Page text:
Using Apple’s iPad Pro as my development machine

“I bought an 11” iPad Pro to use it as my main development machine,” Fatih Arslan blogs eponymously.Let me say it’s an attempt.”

“The iPad is a very different device. I know that many people (including me) are using it already for so many years. However, the iPad has improved a lot and has two new ways of interactions that are now a first-class citizen in the iPad ecosystem: Apple Pencil [and] Apple Smart Keyboard,” Arslan writes. “The number one reason I bought the iPad Pro is, not just to have an excellent and powerful mobile device, I also wanted to explore new possibilities with all these new input devices, new ways of creating stuff. I think Apple is onto something here and I want to see if it holds up or not.”

The new iPad Pro with Apple Pencil and Smart Keyboard Folio offer take-anywhere power and versatility.
The new iPad Pro with Apple Pencil and Smart Keyboard Folio offer take-anywhere power and versatility.

“This is a very lengthy blog post. First I’ll share my experiences using it as a development machine, scripts I’m using and my whole workstation setup. Afterwards I’ll share and review the various bits of using an iPad Pro (photo and file management, keyboard, pencil, apps, accessories, etc.),” Arslan writes. “Grab a coffee ☕️ and let’s deep dive into it!”

Much more in the full article – recommendedhere.

MacDailyNews Take: Another review, and a good one, that ends up pointing fingers at the limitations of iOS.

Take off the training wheels, Apple! After over a decade, we’re familiar with the touch paradigm already!

If you want it to be considered a “real computer,” Apple, how about Xcode for iOS?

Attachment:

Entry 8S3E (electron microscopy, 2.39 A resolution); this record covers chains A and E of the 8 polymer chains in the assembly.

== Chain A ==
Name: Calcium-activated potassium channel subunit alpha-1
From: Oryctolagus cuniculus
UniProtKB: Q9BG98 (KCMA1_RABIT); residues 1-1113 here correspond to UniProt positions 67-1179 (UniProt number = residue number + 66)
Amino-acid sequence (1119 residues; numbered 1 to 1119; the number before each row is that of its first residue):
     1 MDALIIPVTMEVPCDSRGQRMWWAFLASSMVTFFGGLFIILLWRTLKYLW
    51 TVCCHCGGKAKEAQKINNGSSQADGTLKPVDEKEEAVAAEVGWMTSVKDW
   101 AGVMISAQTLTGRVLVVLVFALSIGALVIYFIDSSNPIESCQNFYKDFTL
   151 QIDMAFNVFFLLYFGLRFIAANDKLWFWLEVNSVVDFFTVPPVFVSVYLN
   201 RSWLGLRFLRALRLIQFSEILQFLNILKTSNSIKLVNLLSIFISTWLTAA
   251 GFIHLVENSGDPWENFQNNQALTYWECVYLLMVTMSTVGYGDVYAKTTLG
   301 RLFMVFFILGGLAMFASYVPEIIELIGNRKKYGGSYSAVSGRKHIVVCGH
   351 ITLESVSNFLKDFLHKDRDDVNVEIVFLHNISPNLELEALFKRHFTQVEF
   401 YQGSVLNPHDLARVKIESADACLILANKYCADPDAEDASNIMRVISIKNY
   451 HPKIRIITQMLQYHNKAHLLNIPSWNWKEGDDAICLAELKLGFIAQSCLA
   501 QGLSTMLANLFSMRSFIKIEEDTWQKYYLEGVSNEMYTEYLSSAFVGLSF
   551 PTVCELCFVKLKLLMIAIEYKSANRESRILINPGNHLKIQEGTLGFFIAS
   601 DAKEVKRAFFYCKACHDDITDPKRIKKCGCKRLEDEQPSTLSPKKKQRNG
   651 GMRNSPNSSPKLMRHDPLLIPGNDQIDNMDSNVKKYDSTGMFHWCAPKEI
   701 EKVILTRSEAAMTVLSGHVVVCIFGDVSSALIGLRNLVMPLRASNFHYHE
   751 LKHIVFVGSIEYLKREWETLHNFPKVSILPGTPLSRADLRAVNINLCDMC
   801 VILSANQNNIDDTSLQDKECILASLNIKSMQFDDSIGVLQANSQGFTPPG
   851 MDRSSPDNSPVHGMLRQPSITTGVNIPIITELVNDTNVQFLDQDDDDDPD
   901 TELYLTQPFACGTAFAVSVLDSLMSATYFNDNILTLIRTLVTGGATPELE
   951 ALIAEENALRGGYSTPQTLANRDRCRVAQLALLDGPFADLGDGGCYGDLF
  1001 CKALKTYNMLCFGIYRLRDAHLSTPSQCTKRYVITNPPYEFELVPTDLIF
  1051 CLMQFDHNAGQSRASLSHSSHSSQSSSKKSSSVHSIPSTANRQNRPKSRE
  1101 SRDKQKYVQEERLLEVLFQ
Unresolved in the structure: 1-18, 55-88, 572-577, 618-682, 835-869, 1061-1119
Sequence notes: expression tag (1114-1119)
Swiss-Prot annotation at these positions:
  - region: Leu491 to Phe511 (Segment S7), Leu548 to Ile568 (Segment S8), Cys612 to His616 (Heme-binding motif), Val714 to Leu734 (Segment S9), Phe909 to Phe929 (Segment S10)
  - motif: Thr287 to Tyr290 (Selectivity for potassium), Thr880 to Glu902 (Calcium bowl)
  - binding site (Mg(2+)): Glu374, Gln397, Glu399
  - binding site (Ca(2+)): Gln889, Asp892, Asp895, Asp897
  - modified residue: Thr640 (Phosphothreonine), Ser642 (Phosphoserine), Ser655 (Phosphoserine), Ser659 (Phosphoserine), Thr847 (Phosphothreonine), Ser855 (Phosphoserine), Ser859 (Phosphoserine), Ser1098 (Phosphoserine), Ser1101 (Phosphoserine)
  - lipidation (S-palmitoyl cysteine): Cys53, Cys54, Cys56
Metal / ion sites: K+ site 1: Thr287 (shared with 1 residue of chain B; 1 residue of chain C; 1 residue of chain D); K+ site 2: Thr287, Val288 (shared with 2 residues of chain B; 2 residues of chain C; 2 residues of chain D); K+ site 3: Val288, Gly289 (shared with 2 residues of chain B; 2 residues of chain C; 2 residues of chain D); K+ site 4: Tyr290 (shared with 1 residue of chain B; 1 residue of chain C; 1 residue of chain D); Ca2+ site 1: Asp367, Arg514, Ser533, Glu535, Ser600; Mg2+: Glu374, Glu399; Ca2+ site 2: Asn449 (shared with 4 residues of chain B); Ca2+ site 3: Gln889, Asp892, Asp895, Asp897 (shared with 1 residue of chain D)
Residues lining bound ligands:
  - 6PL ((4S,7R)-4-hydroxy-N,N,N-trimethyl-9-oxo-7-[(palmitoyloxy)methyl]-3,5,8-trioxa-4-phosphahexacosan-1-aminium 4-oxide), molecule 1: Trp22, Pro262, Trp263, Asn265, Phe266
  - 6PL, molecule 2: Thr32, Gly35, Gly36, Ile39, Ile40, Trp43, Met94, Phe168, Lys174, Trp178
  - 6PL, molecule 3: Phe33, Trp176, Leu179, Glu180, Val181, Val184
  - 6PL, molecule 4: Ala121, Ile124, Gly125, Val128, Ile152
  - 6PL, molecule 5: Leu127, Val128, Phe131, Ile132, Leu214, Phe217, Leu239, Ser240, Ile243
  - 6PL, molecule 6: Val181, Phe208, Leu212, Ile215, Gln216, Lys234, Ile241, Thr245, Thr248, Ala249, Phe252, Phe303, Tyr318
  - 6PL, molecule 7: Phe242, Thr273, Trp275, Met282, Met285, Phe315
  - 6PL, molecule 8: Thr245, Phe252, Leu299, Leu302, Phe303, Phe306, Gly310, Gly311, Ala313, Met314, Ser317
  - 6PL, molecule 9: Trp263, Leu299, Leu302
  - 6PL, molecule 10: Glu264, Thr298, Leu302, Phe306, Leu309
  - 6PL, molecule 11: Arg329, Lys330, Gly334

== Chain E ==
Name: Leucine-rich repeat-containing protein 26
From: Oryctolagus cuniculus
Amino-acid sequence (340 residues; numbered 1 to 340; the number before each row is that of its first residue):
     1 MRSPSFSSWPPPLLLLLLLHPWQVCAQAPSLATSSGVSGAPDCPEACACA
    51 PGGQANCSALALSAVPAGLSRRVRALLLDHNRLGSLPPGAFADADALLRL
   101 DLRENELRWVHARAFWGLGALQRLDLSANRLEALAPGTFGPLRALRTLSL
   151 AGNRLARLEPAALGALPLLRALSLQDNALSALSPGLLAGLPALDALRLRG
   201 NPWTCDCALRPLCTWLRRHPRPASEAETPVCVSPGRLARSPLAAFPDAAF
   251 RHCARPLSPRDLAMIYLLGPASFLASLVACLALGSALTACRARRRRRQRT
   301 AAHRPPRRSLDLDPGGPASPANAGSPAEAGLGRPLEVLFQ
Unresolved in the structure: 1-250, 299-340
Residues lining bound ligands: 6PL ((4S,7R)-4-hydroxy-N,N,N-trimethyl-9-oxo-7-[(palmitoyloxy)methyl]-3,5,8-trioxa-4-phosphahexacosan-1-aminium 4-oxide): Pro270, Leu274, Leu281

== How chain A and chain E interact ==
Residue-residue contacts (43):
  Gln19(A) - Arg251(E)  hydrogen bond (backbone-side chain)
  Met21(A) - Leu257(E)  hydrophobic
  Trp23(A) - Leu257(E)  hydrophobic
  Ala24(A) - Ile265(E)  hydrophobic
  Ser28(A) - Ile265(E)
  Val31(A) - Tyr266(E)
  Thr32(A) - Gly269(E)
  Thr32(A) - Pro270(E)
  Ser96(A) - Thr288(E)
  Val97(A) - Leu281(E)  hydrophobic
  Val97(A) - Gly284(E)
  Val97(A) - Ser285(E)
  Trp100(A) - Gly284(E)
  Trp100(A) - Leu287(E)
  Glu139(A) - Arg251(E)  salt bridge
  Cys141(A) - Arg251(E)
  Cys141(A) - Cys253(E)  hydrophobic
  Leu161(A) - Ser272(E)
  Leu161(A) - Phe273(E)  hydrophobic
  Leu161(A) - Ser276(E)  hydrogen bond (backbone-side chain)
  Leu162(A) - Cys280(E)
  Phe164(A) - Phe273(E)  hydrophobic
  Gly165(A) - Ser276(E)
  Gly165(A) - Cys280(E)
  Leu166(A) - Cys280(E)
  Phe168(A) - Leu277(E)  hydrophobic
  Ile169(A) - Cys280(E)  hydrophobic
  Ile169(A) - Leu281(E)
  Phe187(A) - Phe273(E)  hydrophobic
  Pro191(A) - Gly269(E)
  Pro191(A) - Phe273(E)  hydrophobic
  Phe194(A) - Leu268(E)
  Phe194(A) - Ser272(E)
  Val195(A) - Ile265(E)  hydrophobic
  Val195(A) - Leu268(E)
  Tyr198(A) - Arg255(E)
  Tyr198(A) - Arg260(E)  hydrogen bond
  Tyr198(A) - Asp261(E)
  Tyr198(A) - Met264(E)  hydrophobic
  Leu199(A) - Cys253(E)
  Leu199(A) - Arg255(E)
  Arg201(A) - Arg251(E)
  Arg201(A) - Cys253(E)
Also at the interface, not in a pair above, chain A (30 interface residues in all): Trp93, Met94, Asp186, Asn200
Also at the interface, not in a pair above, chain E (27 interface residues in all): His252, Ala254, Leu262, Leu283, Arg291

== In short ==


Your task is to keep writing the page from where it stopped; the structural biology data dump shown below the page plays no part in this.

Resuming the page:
Imagine an “iOS Pro” mode.

Turn on iOS Pro on your iPad Pro
1. Tap Settings > General, and make sure iOS Pro is turned on.
2. There is no step two.

Hey, we can dream, can’t we?

Shouldn’t such a thing already exist? Where would iPad sales be if it did?MacDailyNews, December 29, 2015

The answer isn’t to try to make the iPad into a MacBook. The answer is to provide all the tools possible in iOS for developers to make robust apps that can take advantage of the multi-touch paradigm. — MacDailyNews, May 16, 2017

Apple’s iPad Pro is only a few key steps away from being a killer computer – December 24, 2018
Apple’s amazingly powerful iPad Pro is a computer from the future, with software from yesterday – November 9, 2018
I can’t put Apple’s new iPad Pro down, but we really need ‘padOS’ – November 8, 2018
What Apple’s iPad Pro enables matters more than what it replaces – November 7, 2018
The Verge reviews the new iPad Pro: Apple’s approach to iOS is holding back powerful hardware in serious ways – November 5, 2018


  1. He’s not really using an iPad as a development machine. He’s jury rigging a Rube Goldberg setup of tools to remotely control a development station. Lots of work. At the end of the article, you know you need to buy a Mac.

    1. To be fair, I would still consider the setup to be a development machine since you could host your VM instance in the cloud instead of a remote log in to a desktop/server. As a standalone development machine however I would have to agree with you since it would always require a data connection to work.

    2. Yes absolutely Rube Goldberg. I’m reminded of similar articles on porting linux and Android to the HP Touchpad when HP orphaned web0s.

      Fascinating article , if you really want to get into the guts of your iPad Pro and i0S. For the brave and intrepid perhaps you can port Mojave to an iPad. I’m leery of trying it myself as my iPad Pro already has a bend and I’m concerned about warranty issues already.

  2. Just give iOS-Pro as i have suggested for years now….. a roubust CORE user manageable file/folder system with a consistent UI across the OS and ecosys and accessible from all apps for all types of files!
    Open up the i/o. No restrictions to external devices.!

    Please! 🙏🙏🙏

    1. The sandboxing model fundamental in iOS is the big ‘wall’ preventing a full featured file system similar to Windows/Android. That model is what keeps iOS Apps from adversely affecting data used by other Apps on the same device. The current workaround is to use iCloud as your filesystem and make sure the Apps you use support iCloud for storage.

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